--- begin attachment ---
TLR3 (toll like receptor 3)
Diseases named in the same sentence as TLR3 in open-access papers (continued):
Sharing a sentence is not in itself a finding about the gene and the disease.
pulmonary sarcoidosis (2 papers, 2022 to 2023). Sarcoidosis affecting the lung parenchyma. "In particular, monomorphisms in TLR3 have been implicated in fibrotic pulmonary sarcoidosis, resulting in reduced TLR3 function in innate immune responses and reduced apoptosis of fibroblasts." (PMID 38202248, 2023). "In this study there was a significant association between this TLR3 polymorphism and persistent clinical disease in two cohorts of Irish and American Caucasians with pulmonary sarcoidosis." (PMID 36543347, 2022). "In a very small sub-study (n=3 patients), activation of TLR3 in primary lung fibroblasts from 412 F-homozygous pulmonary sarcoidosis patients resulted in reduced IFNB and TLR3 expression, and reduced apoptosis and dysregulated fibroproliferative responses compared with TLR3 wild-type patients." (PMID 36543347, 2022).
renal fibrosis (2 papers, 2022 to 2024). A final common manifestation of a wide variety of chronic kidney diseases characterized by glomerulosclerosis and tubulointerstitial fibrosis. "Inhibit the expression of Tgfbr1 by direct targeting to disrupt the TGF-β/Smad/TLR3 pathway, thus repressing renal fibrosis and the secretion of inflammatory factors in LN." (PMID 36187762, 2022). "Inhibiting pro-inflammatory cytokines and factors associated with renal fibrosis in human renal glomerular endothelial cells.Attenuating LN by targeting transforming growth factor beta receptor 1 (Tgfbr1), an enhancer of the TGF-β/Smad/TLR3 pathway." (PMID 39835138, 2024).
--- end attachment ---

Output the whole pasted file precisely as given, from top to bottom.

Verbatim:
TLR3 (toll like receptor 3)
Diseases named in the same sentence as TLR3 in open-access papers (continued):
Sharing a sentence is not in itself a finding about the gene and the disease.
pulmonary sarcoidosis (2 papers, 2022 to 2023). Sarcoidosis affecting the lung parenchyma. "In particular, monomorphisms in TLR3 have been implicated in fibrotic pulmonary sarcoidosis, resulting in reduced TLR3 function in innate immune responses and reduced apoptosis of fibroblasts." (PMID 38202248, 2023). "In this study there was a significant association between this TLR3 polymorphism and persistent clinical disease in two cohorts of Irish and American Caucasians with pulmonary sarcoidosis." (PMID 36543347, 2022). "In a very small sub-study (n=3 patients), activation of TLR3 in primary lung fibroblasts from 412 F-homozygous pulmonary sarcoidosis patients resulted in reduced IFNB and TLR3 expression, and reduced apoptosis and dysregulated fibroproliferative responses compared with TLR3 wild-type patients." (PMID 36543347, 2022).
renal fibrosis (2 papers, 2022 to 2024). A final common manifestation of a wide variety of chronic kidney diseases characterized by glomerulosclerosis and tubulointerstitial fibrosis. "Inhibit the expression of Tgfbr1 by direct targeting to disrupt the TGF-β/Smad/TLR3 pathway, thus repressing renal fibrosis and the secretion of inflammatory factors in LN." (PMID 36187762, 2022). "Inhibiting pro-inflammatory cytokines and factors associated with renal fibrosis in human renal glomerular endothelial cells.Attenuating LN by targeting transforming growth factor beta receptor 1 (Tgfbr1), an enhancer of the TGF-β/Smad/TLR3 pathway." (PMID 39835138, 2024).